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Friday, March 30, 2012

Plagiarism revisited

My colleague and room-mate entered our office with a grin from ear to ear. He is married to a Hungarian woman who still lives there, so he visits the country a lot and keeps up with the Hungarian news. This morning the news was that the Hungarian president had been ripped of his PhD-title because he had committed plagiarism. According to the newspaper we read, 200 of the 215 pages of the thesis were somebody else's work.

My colleague did his PhD a long time ago and I am finishing mine, so this was news we liked. What we especially liked was that the university, although it had withdrawn the PhD title, did not accuse the president of plagiarism, but rather accused itself: the university had not made clear to the future president that this form of "unusual extensive copying" was not allowed when writing a PhD.

We imagined the conversation:
CEO of the university: "Sorry mr. President, but you have to hand in your degree."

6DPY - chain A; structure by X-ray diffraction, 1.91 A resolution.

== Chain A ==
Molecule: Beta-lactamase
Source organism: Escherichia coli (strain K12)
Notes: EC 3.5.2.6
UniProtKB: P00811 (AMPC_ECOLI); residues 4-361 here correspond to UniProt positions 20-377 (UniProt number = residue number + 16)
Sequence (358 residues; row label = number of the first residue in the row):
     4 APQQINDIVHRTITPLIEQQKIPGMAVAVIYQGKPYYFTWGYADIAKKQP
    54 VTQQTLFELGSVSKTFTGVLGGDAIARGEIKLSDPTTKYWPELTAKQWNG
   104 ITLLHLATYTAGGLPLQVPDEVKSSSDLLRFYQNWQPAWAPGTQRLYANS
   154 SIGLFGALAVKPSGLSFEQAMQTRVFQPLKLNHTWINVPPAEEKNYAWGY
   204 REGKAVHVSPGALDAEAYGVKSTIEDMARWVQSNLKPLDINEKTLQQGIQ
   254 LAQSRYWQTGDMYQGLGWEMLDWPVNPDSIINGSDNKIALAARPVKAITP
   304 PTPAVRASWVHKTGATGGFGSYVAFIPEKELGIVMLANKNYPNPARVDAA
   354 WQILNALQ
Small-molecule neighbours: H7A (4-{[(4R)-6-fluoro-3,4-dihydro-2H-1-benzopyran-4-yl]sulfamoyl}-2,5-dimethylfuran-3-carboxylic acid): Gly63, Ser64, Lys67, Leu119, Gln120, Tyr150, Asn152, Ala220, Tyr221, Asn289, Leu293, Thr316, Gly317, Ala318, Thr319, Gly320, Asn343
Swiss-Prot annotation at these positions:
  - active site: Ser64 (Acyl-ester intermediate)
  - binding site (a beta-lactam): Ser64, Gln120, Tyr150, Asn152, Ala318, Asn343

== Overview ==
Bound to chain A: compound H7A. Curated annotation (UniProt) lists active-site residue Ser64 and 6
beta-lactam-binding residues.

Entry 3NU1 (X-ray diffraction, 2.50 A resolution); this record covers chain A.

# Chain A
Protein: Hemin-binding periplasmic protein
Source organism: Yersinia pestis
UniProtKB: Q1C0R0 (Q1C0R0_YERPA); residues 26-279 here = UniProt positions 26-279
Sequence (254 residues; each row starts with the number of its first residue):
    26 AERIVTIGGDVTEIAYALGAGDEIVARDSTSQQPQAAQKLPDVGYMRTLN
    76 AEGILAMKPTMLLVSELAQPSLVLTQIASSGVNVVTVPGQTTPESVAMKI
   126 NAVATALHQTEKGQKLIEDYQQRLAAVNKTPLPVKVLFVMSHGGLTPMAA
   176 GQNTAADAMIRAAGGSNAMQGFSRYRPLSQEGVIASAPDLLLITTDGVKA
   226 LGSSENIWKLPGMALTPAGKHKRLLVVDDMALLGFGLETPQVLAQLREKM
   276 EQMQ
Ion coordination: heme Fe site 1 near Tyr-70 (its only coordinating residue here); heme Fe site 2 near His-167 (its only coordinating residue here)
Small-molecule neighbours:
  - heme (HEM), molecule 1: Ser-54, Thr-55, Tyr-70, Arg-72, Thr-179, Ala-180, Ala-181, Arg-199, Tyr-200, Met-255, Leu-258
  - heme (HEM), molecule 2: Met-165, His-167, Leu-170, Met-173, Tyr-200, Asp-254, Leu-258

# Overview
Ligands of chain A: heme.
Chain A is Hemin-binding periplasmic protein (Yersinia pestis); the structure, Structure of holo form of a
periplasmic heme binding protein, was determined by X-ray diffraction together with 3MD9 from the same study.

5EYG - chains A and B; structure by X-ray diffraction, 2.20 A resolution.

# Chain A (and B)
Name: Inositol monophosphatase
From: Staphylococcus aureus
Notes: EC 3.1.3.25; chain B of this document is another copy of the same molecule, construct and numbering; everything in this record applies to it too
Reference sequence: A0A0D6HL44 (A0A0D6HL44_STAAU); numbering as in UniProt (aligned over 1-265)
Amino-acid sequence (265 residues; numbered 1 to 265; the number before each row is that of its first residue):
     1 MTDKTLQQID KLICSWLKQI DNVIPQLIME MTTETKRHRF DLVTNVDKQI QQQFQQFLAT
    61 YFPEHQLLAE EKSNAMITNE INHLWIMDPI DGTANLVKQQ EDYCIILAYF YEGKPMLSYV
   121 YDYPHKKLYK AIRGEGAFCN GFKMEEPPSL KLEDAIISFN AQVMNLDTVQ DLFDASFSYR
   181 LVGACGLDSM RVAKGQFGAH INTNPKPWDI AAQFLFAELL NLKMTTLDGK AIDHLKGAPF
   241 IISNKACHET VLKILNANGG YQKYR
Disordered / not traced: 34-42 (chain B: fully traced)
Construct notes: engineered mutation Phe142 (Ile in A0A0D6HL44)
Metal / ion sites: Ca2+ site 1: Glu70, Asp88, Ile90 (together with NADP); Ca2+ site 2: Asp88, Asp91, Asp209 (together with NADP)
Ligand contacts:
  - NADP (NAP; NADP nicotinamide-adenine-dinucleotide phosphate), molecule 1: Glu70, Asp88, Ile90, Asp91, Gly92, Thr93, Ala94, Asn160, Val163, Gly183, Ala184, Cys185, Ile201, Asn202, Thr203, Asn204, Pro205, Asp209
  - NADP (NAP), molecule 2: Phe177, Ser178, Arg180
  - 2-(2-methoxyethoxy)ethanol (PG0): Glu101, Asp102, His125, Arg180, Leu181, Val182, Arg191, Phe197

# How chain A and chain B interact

Mr. President: "What?"
CEO: "You copied 200 of the 215 pages."
Mr. P.: "Is that not allowed? How could I know? Nobody éver told me! Next thing you're gonna tell me is that bribing the committee is also not admitted! I can't believe this!"

I wrote about plagiarism earlier here, but I hope the next time Dicky Gilbert accuses songwriters of plagiarism because they use C, F and G chords (and maybe even an Am7) he keeps in mind the Hungarian president - who did a bit more than inexcusably using the words "and", "but" and "is" in his thesis, thereby making it a case of plagiarism because my doctorated roommate used exactly those words in his thesis too.

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